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Joyce says he'd be visible if elected state's attorney

July 10, 2006|by PEPPER BALLARD

HAGERSTOWN

If elected Washington County State's Attorney, Jerry Joyce said he would use 10 percent of his annual salary to build and maintain a Web site that would log pictures and street names of convicted drug dealers.

Joyce, 57, of 109 N. Potomac St. in Hagerstown, filed July 3 for the post, making him the only Democratic contender in the four-man race.

Republicans Gordon A. Lynn and Gregory C. Bannon will face incumbent State's Attorney Charles P. Strong Jr. in the Sept. 12 primary. The general election is Nov. 7.

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Joyce, a private attorney in Hagerstown, said he decided to run because he "thought it would be a great opportunity."

He said he would pledge 10 percent of his salary each year toward the Web site, to programs that would cut down on fraud and the victimization of the elderly and to organizations such as the Police Athletic League, which helps disadvantaged children.

The state's attorney makes $100,350 a year, County Attorney Richard W. Douglas has said.

Joyce said he is "very disappointed with the way the office has been run" under Strong.

"My feeling is that a person's social status affects how they're treated in the State's Attorney's Office," he said.

He said he wants to see jails filled with people who are a danger to the community and not with people who make small mistakes.

Joyce worked as a prosecutor from 1990 to 2000 - in Washington County and in Carroll County, Md.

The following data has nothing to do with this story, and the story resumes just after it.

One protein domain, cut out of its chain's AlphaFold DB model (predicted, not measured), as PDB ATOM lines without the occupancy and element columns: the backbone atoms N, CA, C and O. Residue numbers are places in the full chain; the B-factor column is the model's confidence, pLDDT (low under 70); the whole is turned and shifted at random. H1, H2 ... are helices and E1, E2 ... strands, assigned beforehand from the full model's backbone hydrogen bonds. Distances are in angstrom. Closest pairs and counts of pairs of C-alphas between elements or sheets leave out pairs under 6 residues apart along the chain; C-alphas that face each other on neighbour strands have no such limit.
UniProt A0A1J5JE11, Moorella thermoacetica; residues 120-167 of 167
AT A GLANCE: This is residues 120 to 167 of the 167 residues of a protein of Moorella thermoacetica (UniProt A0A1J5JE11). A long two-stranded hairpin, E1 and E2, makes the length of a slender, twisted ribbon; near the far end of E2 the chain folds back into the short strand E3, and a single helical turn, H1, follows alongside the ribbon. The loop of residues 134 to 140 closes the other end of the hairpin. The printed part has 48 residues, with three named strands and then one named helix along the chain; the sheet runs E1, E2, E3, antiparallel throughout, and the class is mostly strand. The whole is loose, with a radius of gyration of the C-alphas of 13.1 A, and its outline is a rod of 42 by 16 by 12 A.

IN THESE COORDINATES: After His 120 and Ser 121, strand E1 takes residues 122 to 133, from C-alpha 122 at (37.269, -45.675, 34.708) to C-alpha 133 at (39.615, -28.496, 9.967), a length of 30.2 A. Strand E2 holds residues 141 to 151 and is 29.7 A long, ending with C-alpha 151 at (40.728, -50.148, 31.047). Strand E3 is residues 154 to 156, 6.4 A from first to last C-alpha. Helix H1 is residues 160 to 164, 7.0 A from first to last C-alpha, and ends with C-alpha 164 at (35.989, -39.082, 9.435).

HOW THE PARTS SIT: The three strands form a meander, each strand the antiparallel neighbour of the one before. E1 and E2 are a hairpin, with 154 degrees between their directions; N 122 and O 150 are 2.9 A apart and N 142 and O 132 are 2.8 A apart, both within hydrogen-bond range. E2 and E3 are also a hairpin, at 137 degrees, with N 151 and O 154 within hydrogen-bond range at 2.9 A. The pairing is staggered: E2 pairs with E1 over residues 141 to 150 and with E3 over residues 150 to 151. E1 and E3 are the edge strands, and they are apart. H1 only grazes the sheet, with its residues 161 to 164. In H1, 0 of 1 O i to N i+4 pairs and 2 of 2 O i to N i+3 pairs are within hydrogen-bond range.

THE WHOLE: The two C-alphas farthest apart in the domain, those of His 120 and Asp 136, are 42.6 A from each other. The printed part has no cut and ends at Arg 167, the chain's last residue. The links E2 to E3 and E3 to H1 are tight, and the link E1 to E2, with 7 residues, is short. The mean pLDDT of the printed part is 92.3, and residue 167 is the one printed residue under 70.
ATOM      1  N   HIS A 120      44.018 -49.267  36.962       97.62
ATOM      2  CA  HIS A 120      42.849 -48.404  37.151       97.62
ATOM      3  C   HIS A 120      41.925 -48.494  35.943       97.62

"I liked being a prosecutor because I liked going after the bad guys, but I learned as a prosecutor that they're not all bad guys," he said.

Joyce said he wants to open the "lines of communication" among prosecutors and those living in communities where drug dealing is an issue.

"I would want to go to the parts of town targeted by drug dealers so they can see my face and I can learn their names," he said.

Raised in Baltimore, Joyce said he worked his way through college at Towson State (now Towson University), where he got a bachelor's degree in sociology, doing "blue-collar jobs," such as driving trucks and working at a steel mill, from 1967 to 1977. He got his law degree from the University of Baltimore in 1989.

Before he became a lawyer, Joyce worked 13 years as a criminal investigator for Maryland. While he was in law school, he worked as a fraud investigator for Prudential Insurance Co., he said.

Joyce has two children with his ex-wife, Washington County Assistant State's Attorney Gina Cirincion. He also has a 32-year-old daughter who lives in Seattle.

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